Schokobold Chocolate uses Maltitol
CAN I CONSUME PRODUCTS WITH MALTITOL IF I HAVE DIABETES?
The answer is... YES. People with diabetes can consume most sugar substitutes like aspartame, saccharin, stevia, or maltitol. These well-known sweeteners or sugar substitutes provide the sweetness of sugar but with fewer calories. This is because most of them have a much higher sweetness intensity than sugar itself, even up to 600 times more, such as sucralose. Therefore, a small amount of these products is more than enough to sweeten food. You may have heard that Maltitol is the "diabetic sugar." Maltitol does not affect blood sugar levels. So if you have diabetes, you can consume it without any problem.
ADVANTAGES OF MALTITOL OVER SUGAR:
- Equally sweet: Maltitol is almost 90% as sweet as sugar but is partially metabolized, resulting in a much lower energy content than sugar.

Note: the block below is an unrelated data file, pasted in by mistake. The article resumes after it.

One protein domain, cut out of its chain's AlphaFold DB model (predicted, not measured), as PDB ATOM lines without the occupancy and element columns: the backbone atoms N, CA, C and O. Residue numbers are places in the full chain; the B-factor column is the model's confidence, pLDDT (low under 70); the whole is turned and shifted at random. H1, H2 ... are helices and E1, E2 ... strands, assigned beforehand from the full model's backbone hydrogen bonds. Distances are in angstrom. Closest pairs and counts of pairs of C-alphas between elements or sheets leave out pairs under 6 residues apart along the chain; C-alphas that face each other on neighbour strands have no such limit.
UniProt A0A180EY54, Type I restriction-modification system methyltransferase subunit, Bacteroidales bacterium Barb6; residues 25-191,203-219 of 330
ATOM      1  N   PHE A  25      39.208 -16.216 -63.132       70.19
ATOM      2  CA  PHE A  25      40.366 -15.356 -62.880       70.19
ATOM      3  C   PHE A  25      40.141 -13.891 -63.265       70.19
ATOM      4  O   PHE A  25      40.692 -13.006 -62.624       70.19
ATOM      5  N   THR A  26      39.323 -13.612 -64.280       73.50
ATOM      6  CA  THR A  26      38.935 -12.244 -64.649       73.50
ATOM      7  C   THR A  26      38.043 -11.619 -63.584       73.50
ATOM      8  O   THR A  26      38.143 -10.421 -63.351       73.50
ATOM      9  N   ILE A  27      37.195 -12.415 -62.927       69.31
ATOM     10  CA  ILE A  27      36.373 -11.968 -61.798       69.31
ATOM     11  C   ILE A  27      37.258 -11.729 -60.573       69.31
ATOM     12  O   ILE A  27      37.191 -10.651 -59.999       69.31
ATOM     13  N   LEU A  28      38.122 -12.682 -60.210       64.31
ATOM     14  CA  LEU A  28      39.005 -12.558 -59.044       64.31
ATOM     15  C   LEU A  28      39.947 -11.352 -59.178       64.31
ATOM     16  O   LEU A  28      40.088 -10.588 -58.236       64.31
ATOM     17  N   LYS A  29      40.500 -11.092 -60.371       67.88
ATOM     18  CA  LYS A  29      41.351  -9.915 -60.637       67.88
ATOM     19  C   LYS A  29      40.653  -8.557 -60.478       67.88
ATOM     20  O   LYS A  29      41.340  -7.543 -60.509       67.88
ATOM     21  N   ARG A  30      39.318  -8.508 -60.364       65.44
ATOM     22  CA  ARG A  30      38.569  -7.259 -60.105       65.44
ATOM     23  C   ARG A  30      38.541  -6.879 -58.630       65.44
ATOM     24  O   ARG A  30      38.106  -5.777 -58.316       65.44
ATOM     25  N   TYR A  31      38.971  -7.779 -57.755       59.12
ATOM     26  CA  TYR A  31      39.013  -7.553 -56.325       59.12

- Fewer calories: Maltitol contains only 2 kilocalories per gram consumed, compared to 4 kilocalories in sugar.
- Lower glycemic index: a study published in the European Journal of Clinical Nutrition confirms that maltitol-containing foods cause a slower rise in blood sugar levels.
- It does not cause tooth decay: unlike sugar, which does.
DOES MALTITOL HAVE SIDE EFFECTS?
As mentioned before, Maltitol has a significant advantage in terms of metabolism, but there are also some disadvantages. According to the Food and Agriculture Organization of the United Nations (FAO) and the World Health Organization (WHO), consuming Maltitol is completely safe for the body. However, like with anything else, one must be cautious about the amount consumed because a much higher than normal amount can have a laxative effect on some individuals. Nevertheless, an American study showed that the amounts required to achieve this laxative effect are around 30 to 40 grams per day, and these effects are mild, not serious.
In the case of Schokobold Chocolate, which already represents a questionable amount of 30-40 chocolates per day, it would mean an excessive intake.